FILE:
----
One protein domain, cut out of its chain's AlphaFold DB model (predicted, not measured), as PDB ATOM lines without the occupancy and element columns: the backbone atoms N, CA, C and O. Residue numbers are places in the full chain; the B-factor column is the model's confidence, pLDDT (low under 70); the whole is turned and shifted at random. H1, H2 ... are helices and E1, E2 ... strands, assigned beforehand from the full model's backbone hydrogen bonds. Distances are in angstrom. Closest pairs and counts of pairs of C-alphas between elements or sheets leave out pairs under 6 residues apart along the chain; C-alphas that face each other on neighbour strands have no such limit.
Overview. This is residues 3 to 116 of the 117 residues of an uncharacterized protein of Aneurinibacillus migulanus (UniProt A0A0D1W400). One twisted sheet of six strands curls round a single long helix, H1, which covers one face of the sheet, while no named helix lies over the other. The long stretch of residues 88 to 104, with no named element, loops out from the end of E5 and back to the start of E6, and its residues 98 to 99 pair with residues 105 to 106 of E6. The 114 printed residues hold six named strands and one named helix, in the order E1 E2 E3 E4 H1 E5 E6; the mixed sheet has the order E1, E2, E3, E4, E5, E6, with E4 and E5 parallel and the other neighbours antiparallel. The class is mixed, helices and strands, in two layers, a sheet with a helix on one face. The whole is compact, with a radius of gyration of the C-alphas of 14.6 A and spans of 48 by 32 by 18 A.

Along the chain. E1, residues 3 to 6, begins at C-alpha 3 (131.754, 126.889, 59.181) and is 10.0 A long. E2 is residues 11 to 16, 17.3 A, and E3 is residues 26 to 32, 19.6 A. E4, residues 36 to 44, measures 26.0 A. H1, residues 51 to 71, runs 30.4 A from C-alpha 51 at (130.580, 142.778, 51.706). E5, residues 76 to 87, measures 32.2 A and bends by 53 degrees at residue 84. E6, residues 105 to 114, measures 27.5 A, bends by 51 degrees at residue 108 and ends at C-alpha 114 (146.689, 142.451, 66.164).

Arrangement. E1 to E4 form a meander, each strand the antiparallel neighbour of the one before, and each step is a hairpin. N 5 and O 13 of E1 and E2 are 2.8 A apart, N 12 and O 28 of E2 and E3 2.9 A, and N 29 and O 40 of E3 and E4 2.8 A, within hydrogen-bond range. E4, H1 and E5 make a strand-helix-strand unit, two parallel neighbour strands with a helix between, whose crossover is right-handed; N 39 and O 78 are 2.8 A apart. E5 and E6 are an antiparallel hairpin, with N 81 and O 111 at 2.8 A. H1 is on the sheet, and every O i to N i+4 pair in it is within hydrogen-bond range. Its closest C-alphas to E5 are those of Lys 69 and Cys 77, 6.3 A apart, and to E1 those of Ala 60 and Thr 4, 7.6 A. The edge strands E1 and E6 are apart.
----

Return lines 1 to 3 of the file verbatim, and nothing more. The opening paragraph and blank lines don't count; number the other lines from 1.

Overview. This is residues 3 to 116 of the 117 residues of an uncharacterized protein of Aneurinibacillus migulanus (UniProt A0A0D1W400). One twisted sheet of six strands curls round a single long helix, H1, which covers one face of the sheet, while no named helix lies over the other. The long stretch of residues 88 to 104, with no named element, loops out from the end of E5 and back to the start of E6, and its residues 98 to 99 pair with residues 105 to 106 of E6. The 114 printed residues hold six named strands and one named helix, in the order E1 E2 E3 E4 H1 E5 E6; the mixed sheet has the order E1, E2, E3, E4, E5, E6, with E4 and E5 parallel and the other neighbours antiparallel. The class is mixed, helices and strands, in two layers, a sheet with a helix on one face. The whole is compact, with a radius of gyration of the C-alphas of 14.6 A and spans of 48 by 32 by 18 A.

Along the chain. E1, residues 3 to 6, begins at C-alpha 3 (131.754, 126.889, 59.181) and is 10.0 A long. E2 is residues 11 to 16, 17.3 A, and E3 is residues 26 to 32, 19.6 A. E4, residues 36 to 44, measures 26.0 A. H1, residues 51 to 71, runs 30.4 A from C-alpha 51 at (130.580, 142.778, 51.706). E5, residues 76 to 87, measures 32.2 A and bends by 53 degrees at residue 84. E6, residues 105 to 114, measures 27.5 A, bends by 51 degrees at residue 108 and ends at C-alpha 114 (146.689, 142.451, 66.164).

Arrangement. E1 to E4 form a meander, each strand the antiparallel neighbour of the one before, and each step is a hairpin. N 5 and O 13 of E1 and E2 are 2.8 A apart, N 12 and O 28 of E2 and E3 2.9 A, and N 29 and O 40 of E3 and E4 2.8 A, within hydrogen-bond range. E4, H1 and E5 make a strand-helix-strand unit, two parallel neighbour strands with a helix between, whose crossover is right-handed; N 39 and O 78 are 2.8 A apart. E5 and E6 are an antiparallel hairpin, with N 81 and O 111 at 2.8 A. H1 is on the sheet, and every O i to N i+4 pair in it is within hydrogen-bond range. Its closest C-alphas to E5 are those of Lys 69 and Cys 77, 6.3 A apart, and to E1 those of Ala 60 and Thr 4, 7.6 A. The edge strands E1 and E6 are apart.